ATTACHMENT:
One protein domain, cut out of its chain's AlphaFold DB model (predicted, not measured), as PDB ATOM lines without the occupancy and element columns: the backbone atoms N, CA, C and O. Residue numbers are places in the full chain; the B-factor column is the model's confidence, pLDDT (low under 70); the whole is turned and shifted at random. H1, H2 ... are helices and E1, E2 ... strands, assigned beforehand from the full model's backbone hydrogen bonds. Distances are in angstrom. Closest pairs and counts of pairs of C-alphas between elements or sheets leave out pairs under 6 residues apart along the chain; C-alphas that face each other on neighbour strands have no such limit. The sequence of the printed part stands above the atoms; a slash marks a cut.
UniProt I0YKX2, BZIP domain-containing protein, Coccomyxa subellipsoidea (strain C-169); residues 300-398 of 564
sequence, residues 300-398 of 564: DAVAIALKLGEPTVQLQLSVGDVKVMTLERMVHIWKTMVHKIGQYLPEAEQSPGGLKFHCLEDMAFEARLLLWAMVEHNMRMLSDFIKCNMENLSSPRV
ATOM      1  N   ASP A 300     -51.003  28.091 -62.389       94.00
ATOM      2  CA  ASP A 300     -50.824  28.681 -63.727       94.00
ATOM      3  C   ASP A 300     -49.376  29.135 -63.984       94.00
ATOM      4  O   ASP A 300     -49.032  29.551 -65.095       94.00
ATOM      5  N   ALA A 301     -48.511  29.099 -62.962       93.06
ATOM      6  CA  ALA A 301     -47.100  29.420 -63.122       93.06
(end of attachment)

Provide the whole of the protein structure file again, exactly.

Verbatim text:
One protein domain, cut out of its chain's AlphaFold DB model (predicted, not measured), as PDB ATOM lines without the occupancy and element columns: the backbone atoms N, CA, C and O. Residue numbers are places in the full chain; the B-factor column is the model's confidence, pLDDT (low under 70); the whole is turned and shifted at random. H1, H2 ... are helices and E1, E2 ... strands, assigned beforehand from the full model's backbone hydrogen bonds. Distances are in angstrom. Closest pairs and counts of pairs of C-alphas between elements or sheets leave out pairs under 6 residues apart along the chain; C-alphas that face each other on neighbour strands have no such limit. The sequence of the printed part stands above the atoms; a slash marks a cut.
UniProt I0YKX2, BZIP domain-containing protein, Coccomyxa subellipsoidea (strain C-169); residues 300-398 of 564
sequence, residues 300-398 of 564: DAVAIALKLGEPTVQLQLSVGDVKVMTLERMVHIWKTMVHKIGQYLPEAEQSPGGLKFHCLEDMAFEARLLLWAMVEHNMRMLSDFIKCNMENLSSPRV
ATOM      1  N   ASP A 300     -51.003  28.091 -62.389       94.00
ATOM      2  CA  ASP A 300     -50.824  28.681 -63.727       94.00
ATOM      3  C   ASP A 300     -49.376  29.135 -63.984       94.00
ATOM      4  O   ASP A 300     -49.032  29.551 -65.095       94.00
ATOM      5  N   ALA A 301     -48.511  29.099 -62.962       93.06
ATOM      6  CA  ALA A 301     -47.100  29.420 -63.122       93.06